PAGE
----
The homemade lyefish is made using mild birch (potash) lye during the rehydration process; it gets a golden colour and a firm consistency with a strong fish flavour. Industrial lye treatment with strong caustic soda produces a looser, more gelatinous lyefish, which is viewed by most consumers as the Norwegian lyefish best known today. Over the last decades, this has been the type of lyefish produced most widely and it remains the kind most frequently requested by lyefish enthusiasts and restaurants. It contains much more water, however, than the product created using traditional potash.
Furthermore, the Norwegian industrial lyefish production technology is also changing. Several companies outside Lofoten produce a more industrialised lyefish filet without skin and bones, at the expense of traditional products made from round fish. Many consumers want the most straightforward preparation of food possible. Therefore, skinless and boneless lyefish has become popular. In the same industrial process, lyefish can be made whiter, and a less fermented fish flavour can be achieved. Additionally, it has now become more common to dry cod fillets without skin and bones, instead of drying traditional round codfish or split fish with bones. Drying boneless cod fillets takes much less time, with outdoor drying being completed in 1.5-2 months, while fillets inside drying cabinets in just 1.5 weeks. The cod fillets do not have time to be coloured and fermented by weather and wind. Moreover, they need much less rehydration time than round fish. The fillets also have a shorter lye treatment time, so customers get a very quickly prepared, firmer, whiter, almost odourless and tasteless lyefish that does not fall apart. For many consumers, this may be advantageous.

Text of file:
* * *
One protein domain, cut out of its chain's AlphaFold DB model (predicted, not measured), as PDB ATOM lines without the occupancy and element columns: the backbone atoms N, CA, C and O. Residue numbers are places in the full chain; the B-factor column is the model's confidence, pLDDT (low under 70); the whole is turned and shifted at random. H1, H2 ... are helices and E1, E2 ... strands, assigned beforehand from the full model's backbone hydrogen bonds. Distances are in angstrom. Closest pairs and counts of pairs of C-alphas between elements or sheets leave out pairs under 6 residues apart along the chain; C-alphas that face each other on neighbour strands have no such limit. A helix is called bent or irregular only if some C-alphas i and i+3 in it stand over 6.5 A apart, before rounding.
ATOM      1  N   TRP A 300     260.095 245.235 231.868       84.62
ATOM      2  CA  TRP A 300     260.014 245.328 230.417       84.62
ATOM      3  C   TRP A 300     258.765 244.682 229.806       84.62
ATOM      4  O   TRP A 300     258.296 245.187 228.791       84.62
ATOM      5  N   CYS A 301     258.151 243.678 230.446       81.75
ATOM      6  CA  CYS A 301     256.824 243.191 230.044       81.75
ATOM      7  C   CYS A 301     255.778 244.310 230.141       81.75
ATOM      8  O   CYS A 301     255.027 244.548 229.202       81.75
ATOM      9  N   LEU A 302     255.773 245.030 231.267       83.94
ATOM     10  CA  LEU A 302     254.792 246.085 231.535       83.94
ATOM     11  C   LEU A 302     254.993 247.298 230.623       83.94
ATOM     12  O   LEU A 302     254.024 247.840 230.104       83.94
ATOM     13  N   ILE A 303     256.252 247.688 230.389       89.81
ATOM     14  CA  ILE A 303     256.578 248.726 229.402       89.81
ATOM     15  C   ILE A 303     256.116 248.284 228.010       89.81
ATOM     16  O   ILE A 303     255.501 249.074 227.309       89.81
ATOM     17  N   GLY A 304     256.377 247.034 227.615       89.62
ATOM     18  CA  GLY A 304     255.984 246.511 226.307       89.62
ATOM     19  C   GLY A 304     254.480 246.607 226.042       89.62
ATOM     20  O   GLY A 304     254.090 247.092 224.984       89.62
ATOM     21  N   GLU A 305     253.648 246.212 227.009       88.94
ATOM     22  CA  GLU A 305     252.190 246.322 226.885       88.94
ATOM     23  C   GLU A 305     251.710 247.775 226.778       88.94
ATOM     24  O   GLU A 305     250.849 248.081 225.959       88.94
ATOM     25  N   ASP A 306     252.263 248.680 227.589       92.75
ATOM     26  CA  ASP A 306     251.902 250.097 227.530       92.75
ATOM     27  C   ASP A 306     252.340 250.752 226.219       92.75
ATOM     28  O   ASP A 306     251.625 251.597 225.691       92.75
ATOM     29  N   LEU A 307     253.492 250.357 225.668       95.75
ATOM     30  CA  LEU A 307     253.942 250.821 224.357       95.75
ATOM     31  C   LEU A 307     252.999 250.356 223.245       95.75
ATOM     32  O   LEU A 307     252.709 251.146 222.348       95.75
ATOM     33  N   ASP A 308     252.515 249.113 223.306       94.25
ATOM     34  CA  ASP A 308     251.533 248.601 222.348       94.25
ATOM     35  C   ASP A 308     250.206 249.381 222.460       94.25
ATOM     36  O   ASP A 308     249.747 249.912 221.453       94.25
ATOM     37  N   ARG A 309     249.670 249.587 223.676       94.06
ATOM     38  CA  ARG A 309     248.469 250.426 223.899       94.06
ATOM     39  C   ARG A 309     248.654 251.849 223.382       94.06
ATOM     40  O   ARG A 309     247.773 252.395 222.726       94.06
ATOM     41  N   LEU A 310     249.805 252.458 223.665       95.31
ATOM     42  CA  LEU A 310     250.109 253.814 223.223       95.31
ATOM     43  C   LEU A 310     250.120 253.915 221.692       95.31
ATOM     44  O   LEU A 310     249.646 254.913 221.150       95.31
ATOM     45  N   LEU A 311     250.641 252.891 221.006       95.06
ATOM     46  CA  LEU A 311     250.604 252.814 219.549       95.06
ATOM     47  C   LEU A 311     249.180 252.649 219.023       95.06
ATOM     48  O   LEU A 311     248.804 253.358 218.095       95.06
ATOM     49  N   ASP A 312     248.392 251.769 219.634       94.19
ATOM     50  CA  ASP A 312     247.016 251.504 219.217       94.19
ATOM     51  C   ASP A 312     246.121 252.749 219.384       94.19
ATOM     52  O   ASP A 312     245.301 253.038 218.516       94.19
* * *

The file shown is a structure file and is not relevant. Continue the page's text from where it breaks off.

Lyefish becomes cheaper, home preparation becomes easier, lyefish looks fresher and is without skin and bones. The meal itself may feel more satisfying for many, especially the younger generation when it is not the lyefish itself, but the many accompaniments that are in the focus. However, for a dedicated lyefish lover, this might be an undesirable meal.

Machine-made indoor lyefish production represents a complete break with a thousand-year tradition and craftsmanship. Indoor drying can be seen as a threat to both cultural landscapes and traditional handcrafted stockfish production. The classic Norwegian lyefish made from whole round stockfish or split stockfish is gradually disappearing in favour of filleted dried tasteless loins and new industrial mechanized indoor drying of stockfish. With this, we may lose important parts of our own food culture if we do not take action to protect our national food traditions, as well as the cultural heritage related to outdoor drying, and the intangible knowledge that traditional production companies manage on behalf of us all through the international PGI (Product of Geographic Indication) Regulations.